The Simpsons: Hit & Run
The Simpsons is a great license, with its wealth of content, depth of characters and writing talent at Gracie Films. It is therefore, a crime that not one videogame so far has managed to do justice to the TV series, including the latest offering, The Simpsons: Hit & Run. In its 2D form, The Simpsons‘ humour is incredibly rich – full of of sight gags, facial expressions, satire, pop culture and movie homage. From the licensed videogames we’ve seen so far, it appears that you just can’t replicate that in 3D. That’s not to say that Hit & Run isn’t an enjoyable game; it just fails to capture the full spirit and humour of the source material which we love so much.
There are strange happenings in Springfield. People are missing, crop circles are appearing and hidden cameras are exposed. When Homer notices a suspicious black van parked outside his house, he decides to investigate. What follows pans out to be an interactive episode of The Simpsons with the player controlling various characters from the series. There are seven levels to work through, with 56 missions in all.
Contrary to popular belief, The Simpsons: Hit & Run is not GTA: Springfield. Sure, you can walk around and drive cars like in Rockstar’s masterpiece, but this is no city. Each level is a part of Springfield, but the layout is more like that of a race track than of a town. Instead of the grid pattern of streets we see in the TV series, it’s merely one long looping road with a selection of recognisable Springfield landmarks dotted around. It would have been great to have a fully accurate Springfield where you could explore it fully, but alas, this is a game for younger players so it needs to be kept simple. Shame.
Most missions involve the player talking to someone to get a task, then going around the level from A to B collecting items, destroying other cars, etc. After a mission is complete, you’re free to roam around until you pick up the next mission. Sounds familiar? It’s not GTA, honest. Things are conducted a little more genteelly in Springfield; for instance, if you lose your car you can walk up to another one, press Triangle and instead of booting the driver out of the car, the view goes black for a moment and the camera re-centres on the car that you’re now in. No blood, no disgruntled drivers, nothing. There’s also more of a platforming element in Hit & Run, with money acquired through collecting floating coins rather than doing missions for cash. It’s quick to draw comparisons with GTA and Hit & Run much like it was with Crazy Taxi and Road Rage, but the differences outnumber the similarities.
The controls have been kept relatively simple, with the highly original combination of ‘X’ and ‘square’ operating the throttle and brake whilst R1 or ‘O’ operates the handbrake and ‘triangle’ lets you get in and out of the car. On foot the controls are equally straightforward, with the basic functions of jumping, sprinting (yes, Homer sprints) and entering vehicles set aside on the face buttons. The vehicles handle relatively smoothly, but on foot the unreliable camera frustrates.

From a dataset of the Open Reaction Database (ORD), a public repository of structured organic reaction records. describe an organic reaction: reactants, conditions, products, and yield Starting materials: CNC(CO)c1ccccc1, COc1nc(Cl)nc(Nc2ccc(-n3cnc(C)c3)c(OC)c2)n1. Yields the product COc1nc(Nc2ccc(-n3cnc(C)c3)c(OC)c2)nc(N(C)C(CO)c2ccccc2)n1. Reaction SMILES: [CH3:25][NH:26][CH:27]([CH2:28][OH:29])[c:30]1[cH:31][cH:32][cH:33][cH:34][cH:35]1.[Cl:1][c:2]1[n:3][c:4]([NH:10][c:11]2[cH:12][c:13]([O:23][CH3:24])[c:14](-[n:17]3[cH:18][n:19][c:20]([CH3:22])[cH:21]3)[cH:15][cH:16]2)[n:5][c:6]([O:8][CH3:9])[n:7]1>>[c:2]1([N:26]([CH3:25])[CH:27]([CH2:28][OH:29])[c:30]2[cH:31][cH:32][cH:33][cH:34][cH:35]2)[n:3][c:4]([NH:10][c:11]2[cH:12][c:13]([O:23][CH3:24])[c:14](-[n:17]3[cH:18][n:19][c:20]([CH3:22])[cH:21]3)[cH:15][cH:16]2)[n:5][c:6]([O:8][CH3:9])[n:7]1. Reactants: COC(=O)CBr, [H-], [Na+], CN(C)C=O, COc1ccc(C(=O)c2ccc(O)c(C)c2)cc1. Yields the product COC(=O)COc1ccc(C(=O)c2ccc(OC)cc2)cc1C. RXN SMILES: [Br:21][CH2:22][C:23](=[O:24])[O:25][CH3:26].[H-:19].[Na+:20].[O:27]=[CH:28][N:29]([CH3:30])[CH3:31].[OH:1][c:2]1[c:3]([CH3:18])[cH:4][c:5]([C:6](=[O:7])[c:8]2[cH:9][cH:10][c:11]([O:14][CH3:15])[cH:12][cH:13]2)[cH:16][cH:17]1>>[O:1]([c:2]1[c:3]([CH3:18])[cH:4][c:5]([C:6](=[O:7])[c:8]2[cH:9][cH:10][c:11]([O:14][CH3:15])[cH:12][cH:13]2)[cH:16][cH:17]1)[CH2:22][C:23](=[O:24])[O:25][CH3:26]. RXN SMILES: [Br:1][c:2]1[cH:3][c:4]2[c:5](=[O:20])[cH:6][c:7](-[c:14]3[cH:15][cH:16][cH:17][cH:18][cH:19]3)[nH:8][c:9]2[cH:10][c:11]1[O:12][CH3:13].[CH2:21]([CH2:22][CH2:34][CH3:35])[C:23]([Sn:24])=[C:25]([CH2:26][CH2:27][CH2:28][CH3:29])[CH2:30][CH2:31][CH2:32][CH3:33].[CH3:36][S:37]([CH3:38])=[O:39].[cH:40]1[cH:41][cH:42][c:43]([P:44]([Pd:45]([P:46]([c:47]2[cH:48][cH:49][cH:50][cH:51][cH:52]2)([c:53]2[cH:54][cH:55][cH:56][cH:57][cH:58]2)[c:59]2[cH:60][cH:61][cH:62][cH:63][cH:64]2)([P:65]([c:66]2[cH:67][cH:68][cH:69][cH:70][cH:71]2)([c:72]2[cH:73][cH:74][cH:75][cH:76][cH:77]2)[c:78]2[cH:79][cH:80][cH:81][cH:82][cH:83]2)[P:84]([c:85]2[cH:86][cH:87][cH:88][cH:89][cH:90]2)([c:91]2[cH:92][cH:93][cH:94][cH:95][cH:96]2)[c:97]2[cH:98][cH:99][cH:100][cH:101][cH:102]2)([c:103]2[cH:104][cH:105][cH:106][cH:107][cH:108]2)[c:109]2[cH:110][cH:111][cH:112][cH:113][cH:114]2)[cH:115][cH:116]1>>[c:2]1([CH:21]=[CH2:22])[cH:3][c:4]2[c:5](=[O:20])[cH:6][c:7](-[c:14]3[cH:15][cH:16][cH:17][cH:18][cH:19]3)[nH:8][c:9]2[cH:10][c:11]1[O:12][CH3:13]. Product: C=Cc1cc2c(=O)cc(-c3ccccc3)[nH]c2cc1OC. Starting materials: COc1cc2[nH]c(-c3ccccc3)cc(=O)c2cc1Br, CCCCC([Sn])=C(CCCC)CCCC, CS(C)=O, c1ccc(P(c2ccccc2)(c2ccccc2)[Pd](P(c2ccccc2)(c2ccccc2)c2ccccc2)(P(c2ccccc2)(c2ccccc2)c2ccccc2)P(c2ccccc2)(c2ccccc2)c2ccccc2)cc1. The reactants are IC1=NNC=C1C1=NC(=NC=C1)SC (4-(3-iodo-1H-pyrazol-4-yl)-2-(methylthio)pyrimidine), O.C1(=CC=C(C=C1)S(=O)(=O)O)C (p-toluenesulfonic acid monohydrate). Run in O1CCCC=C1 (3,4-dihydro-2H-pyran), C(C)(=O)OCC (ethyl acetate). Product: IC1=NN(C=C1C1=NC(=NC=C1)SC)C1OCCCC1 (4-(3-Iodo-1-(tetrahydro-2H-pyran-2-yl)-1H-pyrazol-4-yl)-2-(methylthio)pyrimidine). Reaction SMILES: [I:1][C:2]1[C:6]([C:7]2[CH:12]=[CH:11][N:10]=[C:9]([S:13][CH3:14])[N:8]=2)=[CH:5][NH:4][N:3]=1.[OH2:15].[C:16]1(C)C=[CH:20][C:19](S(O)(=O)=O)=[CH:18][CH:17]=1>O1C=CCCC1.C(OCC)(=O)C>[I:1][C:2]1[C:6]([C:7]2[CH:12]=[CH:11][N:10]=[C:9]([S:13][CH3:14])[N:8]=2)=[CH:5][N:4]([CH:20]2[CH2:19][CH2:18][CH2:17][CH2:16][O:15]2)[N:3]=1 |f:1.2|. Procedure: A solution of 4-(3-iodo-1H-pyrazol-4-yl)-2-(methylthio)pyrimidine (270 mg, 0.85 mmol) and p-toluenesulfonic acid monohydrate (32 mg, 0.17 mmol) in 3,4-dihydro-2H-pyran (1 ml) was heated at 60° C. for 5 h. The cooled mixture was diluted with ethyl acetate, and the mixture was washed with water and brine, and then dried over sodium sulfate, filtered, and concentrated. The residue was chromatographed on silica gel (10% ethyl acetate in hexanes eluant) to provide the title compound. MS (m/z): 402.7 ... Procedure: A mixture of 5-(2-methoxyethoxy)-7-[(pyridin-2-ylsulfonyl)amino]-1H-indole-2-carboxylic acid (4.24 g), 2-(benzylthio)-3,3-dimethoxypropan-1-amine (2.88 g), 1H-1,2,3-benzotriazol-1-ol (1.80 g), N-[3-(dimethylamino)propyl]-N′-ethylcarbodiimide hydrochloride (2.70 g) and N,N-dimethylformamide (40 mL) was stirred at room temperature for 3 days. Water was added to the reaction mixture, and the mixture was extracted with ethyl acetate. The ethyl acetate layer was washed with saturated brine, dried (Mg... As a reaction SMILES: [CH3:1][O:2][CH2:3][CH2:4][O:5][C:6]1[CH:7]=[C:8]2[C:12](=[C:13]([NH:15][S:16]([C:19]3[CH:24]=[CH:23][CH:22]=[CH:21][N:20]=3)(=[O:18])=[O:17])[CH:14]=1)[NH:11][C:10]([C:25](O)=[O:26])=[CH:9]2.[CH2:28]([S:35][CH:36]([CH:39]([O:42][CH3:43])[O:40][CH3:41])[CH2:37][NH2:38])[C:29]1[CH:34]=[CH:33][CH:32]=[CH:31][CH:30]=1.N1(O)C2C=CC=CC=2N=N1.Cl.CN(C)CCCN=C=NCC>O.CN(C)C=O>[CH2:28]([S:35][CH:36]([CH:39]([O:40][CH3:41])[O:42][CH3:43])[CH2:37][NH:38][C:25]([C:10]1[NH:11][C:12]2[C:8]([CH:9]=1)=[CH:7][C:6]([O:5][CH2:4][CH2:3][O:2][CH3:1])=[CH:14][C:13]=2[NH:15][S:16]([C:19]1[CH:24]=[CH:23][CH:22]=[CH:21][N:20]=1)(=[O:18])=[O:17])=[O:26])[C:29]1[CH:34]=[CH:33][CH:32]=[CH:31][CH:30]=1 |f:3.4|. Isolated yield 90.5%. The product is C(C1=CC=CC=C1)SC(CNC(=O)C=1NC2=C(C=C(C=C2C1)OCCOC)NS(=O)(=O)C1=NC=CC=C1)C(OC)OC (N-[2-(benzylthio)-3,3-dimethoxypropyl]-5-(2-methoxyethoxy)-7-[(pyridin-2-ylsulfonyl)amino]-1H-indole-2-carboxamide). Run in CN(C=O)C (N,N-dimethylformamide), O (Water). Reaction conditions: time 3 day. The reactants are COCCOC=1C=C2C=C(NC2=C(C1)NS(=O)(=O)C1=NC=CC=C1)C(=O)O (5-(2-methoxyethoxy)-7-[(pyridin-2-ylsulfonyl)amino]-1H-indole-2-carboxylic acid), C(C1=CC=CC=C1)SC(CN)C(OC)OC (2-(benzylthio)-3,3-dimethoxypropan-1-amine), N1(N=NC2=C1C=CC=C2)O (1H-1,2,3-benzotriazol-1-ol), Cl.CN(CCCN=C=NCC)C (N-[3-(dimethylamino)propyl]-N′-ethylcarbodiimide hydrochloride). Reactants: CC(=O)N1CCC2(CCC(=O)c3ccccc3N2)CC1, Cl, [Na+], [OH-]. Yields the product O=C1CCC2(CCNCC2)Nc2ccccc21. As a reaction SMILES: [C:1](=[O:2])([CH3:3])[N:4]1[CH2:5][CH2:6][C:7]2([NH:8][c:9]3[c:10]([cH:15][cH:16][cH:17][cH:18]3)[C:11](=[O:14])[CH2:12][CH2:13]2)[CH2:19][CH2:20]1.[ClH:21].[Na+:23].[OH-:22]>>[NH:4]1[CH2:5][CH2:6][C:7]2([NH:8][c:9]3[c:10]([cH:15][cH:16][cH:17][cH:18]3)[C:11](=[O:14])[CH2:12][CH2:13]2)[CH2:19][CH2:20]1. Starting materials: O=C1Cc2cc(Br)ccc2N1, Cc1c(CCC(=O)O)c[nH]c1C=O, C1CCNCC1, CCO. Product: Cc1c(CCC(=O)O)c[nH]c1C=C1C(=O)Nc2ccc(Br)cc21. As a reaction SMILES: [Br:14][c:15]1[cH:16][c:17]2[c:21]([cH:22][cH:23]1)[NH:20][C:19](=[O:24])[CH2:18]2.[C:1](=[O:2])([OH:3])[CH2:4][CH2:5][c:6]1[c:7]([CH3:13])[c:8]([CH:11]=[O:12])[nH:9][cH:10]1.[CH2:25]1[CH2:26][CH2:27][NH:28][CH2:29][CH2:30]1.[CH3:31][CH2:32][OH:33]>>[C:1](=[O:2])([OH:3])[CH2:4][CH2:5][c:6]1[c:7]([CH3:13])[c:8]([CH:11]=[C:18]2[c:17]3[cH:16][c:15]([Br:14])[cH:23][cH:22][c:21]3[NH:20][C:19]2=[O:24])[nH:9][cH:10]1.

Hit & Run‘s missions are fairly straightforward and so is completing them. Some become frustrating when you can’t complete them, but this is where one of the game’s best features comes in. Every time you fail a mission, it takes you back to the last checkpoint – usually the start of the mission – and lets you attempt it again. However, if you keep failing, then a ‘skip’ option comes up next to ‘restart’, allowing you to bypass the mission. Genius.
Graphically recreating The Simpsons in 3D has to be the hardest element of the game for developers and Hit & Run is a mixed bag in this department as I expected. The scenery and backdrops are fine, in fact anything that doesn’t move is just like you’d expect it to be, from the Simpsons’ house to the parked cars along the streets. However, some of the characters look nothing like the TV stars, while others are fairly well done. For instance, Marge looks just like her TV alter-ego, but Homer is bulbous and Lisa looks nothing like her 2D counterpart. The lip-synching is hit and miss, while the interior camera angles are dubious at best. It’s also a shame to see the humour wasted, with much of it losing it’s meaning and impact. There’s a few digs at the games industry – newspaper headlines reading “Survey: 90% of games start with an easy tutorial level” – but these are no consolation for the misuse of trademark Simpsons humour.
There’s plenty to do in Hit & Run, with collectable items and a ‘percent complete’ figure just like in GTA. The 56 missions will keep you busy for a while, but when you’ve completed it, there’s not much else to do since the looping levels can’t really be explored. For young Simpsons fans it’s worth a rental and possibly a purchase if the price is right. For the rest of us though, it’s just another inoffensive Simpsons game that fails to stand out amongst all the other licensed games. There’s a few decent ideas here and there, but the rest of it just doesn’t make the grade. The Simpsons: Hit & Run may be the best game of the series so far, but it’s too unoriginal and soulless to make us want more.